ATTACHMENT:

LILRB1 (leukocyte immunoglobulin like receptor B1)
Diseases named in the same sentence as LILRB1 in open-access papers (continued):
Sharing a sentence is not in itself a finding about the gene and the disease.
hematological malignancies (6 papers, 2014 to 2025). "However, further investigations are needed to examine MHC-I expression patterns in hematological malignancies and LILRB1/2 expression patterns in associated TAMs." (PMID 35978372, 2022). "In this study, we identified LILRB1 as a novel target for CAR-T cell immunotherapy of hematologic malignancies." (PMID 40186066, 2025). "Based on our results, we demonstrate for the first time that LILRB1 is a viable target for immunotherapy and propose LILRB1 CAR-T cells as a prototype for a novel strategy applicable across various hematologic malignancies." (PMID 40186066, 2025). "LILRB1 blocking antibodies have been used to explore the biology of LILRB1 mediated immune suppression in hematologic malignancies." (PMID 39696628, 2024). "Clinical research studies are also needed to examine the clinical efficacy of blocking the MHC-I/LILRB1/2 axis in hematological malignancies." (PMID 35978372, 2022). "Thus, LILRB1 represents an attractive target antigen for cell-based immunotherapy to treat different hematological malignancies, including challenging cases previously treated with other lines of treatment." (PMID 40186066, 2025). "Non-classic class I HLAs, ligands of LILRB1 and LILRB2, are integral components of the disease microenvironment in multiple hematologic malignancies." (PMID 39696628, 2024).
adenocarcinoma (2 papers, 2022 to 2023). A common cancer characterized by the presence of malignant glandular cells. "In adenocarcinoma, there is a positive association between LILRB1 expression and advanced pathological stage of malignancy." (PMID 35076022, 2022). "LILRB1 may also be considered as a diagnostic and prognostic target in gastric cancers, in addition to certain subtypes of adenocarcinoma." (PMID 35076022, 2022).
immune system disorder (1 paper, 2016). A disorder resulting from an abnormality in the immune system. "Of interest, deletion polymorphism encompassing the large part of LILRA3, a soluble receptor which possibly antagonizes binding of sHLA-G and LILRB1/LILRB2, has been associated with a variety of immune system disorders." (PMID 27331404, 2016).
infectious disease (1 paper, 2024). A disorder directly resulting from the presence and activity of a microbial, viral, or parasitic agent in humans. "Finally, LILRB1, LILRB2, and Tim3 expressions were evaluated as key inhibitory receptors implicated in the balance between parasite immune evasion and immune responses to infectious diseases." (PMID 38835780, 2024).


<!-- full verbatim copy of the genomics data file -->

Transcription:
LILRB1 (leukocyte immunoglobulin like receptor B1)
Diseases named in the same sentence as LILRB1 in open-access papers (continued):
Sharing a sentence is not in itself a finding about the gene and the disease.
hematological malignancies (6 papers, 2014 to 2025). "However, further investigations are needed to examine MHC-I expression patterns in hematological malignancies and LILRB1/2 expression patterns in associated TAMs." (PMID 35978372, 2022). "In this study, we identified LILRB1 as a novel target for CAR-T cell immunotherapy of hematologic malignancies." (PMID 40186066, 2025). "Based on our results, we demonstrate for the first time that LILRB1 is a viable target for immunotherapy and propose LILRB1 CAR-T cells as a prototype for a novel strategy applicable across various hematologic malignancies." (PMID 40186066, 2025). "LILRB1 blocking antibodies have been used to explore the biology of LILRB1 mediated immune suppression in hematologic malignancies." (PMID 39696628, 2024). "Clinical research studies are also needed to examine the clinical efficacy of blocking the MHC-I/LILRB1/2 axis in hematological malignancies." (PMID 35978372, 2022). "Thus, LILRB1 represents an attractive target antigen for cell-based immunotherapy to treat different hematological malignancies, including challenging cases previously treated with other lines of treatment." (PMID 40186066, 2025). "Non-classic class I HLAs, ligands of LILRB1 and LILRB2, are integral components of the disease microenvironment in multiple hematologic malignancies." (PMID 39696628, 2024).
adenocarcinoma (2 papers, 2022 to 2023). A common cancer characterized by the presence of malignant glandular cells. "In adenocarcinoma, there is a positive association between LILRB1 expression and advanced pathological stage of malignancy." (PMID 35076022, 2022). "LILRB1 may also be considered as a diagnostic and prognostic target in gastric cancers, in addition to certain subtypes of adenocarcinoma." (PMID 35076022, 2022).
immune system disorder (1 paper, 2016). A disorder resulting from an abnormality in the immune system. "Of interest, deletion polymorphism encompassing the large part of LILRA3, a soluble receptor which possibly antagonizes binding of sHLA-G and LILRB1/LILRB2, has been associated with a variety of immune system disorders." (PMID 27331404, 2016).
infectious disease (1 paper, 2024). A disorder directly resulting from the presence and activity of a microbial, viral, or parasitic agent in humans. "Finally, LILRB1, LILRB2, and Tim3 expressions were evaluated as key inhibitory receptors implicated in the balance between parasite immune evasion and immune responses to infectious diseases." (PMID 38835780, 2024).